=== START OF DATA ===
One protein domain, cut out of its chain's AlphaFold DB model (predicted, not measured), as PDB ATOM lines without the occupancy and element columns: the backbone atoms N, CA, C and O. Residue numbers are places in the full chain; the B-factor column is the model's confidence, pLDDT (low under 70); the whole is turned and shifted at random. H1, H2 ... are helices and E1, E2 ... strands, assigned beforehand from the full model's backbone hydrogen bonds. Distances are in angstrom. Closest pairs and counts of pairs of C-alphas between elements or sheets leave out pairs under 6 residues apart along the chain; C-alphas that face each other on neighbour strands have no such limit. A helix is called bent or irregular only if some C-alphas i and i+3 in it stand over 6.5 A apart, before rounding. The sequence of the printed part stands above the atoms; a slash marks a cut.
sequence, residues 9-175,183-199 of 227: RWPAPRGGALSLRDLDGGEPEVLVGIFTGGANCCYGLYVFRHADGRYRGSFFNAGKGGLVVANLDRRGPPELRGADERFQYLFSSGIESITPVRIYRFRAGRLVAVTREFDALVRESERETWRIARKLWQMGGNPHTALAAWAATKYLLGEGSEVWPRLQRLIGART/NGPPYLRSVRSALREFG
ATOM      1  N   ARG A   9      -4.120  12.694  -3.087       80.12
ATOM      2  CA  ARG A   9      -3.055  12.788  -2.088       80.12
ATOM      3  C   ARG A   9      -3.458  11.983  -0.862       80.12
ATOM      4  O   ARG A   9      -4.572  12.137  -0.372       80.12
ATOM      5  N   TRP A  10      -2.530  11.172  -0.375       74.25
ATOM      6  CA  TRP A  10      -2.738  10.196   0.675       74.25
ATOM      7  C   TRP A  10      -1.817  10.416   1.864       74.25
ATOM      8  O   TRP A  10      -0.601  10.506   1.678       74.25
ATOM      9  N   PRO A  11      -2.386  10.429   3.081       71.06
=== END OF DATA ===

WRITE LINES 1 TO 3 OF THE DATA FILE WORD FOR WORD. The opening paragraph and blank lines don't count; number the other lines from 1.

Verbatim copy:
sequence, residues 9-175,183-199 of 227: RWPAPRGGALSLRDLDGGEPEVLVGIFTGGANCCYGLYVFRHADGRYRGSFFNAGKGGLVVANLDRRGPPELRGADERFQYLFSSGIESITPVRIYRFRAGRLVAVTREFDALVRESERETWRIARKLWQMGGNPHTALAAWAATKYLLGEGSEVWPRLQRLIGART/NGPPYLRSVRSALREFG
ATOM      1  N   ARG A   9      -4.120  12.694  -3.087       80.12
ATOM      2  CA  ARG A   9      -3.055  12.788  -2.088       80.12